CHICAGO — A sea lion rescued from a California beach earlier this year has been moved to the Shedd Aquarium's public tanks after months of behind-the-scenes recovery and training.
Laguna, now 1½ years old, made his public debut at the Grainger Sea Lion Cove last week, Shedd officials said.
The sea lion was named after the beach where he was discovered emaciated and starving in January.
He was among more than 1,400 starving young sea lions that washed up between January and May along the Southern California coast, an event that was classified as an “unusual mortality event” by the National Oceanic and Atmospheric Administration.
Shedd officials said they sent two trainers over to the area to assist rescue centers in saving as many of the animals as they could.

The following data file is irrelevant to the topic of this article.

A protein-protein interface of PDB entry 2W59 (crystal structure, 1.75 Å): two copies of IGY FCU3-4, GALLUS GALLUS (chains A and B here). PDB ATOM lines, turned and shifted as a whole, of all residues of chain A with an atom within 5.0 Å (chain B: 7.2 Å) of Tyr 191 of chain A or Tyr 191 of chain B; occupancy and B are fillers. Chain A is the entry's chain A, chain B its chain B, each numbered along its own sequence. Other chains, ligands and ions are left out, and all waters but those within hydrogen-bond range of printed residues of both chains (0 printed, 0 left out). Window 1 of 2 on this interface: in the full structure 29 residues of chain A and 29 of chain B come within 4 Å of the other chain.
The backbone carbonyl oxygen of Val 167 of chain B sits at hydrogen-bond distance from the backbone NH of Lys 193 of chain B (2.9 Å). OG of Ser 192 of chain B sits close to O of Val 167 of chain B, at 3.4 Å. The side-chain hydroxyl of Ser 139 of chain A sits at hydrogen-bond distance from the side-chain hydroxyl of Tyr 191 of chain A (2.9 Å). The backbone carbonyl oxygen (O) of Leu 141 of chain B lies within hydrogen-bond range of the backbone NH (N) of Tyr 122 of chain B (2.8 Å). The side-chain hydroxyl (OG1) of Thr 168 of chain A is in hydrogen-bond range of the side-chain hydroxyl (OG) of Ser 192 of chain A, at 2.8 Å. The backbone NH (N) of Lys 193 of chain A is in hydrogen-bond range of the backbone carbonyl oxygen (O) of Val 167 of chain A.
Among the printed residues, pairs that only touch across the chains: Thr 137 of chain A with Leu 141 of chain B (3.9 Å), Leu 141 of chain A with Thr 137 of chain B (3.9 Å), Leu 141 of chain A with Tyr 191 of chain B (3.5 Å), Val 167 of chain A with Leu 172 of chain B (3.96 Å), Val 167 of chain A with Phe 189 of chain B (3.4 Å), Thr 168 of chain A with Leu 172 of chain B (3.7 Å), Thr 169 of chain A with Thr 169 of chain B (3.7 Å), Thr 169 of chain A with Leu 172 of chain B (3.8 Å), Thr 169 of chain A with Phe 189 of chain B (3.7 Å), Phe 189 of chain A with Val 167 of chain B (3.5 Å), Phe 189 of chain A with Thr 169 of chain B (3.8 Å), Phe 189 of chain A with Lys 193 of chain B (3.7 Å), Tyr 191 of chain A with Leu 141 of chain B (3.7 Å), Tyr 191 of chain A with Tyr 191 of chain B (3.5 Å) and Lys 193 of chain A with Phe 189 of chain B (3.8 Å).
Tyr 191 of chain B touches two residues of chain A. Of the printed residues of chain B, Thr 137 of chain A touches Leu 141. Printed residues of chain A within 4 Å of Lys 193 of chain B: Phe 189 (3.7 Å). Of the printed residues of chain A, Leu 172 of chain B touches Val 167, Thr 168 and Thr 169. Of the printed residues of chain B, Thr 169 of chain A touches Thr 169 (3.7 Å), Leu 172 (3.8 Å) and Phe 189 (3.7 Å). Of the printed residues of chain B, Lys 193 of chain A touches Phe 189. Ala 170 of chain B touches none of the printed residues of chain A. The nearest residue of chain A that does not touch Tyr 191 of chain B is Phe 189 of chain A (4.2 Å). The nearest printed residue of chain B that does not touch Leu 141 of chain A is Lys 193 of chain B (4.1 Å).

Laguna was cared for at a marine mammal rescue unit before being reintroduced into the ocean in March. But he again was found malnourished six weeks later, this time under a pier in Ventura County, according to hedd.
After being fed and cared for again, Shedd took him in in June, where aquarium officials said he has been learning "the training basics all the marine mammals learn."
According to NOAA, classifying what happened to the sea lions as an unusual mortality event will help pump more resources into determining why and how so many pups washed ashore.
It's not the first time Shedd has exhibited rescued sea lions from California. Back in January, the aquarium introduced Cruz, a blind pup that had suffered gunshot wounds.
Visitors can see Laguna and the rest of Shedd's sea lions during rotating exhibits at the aquarium.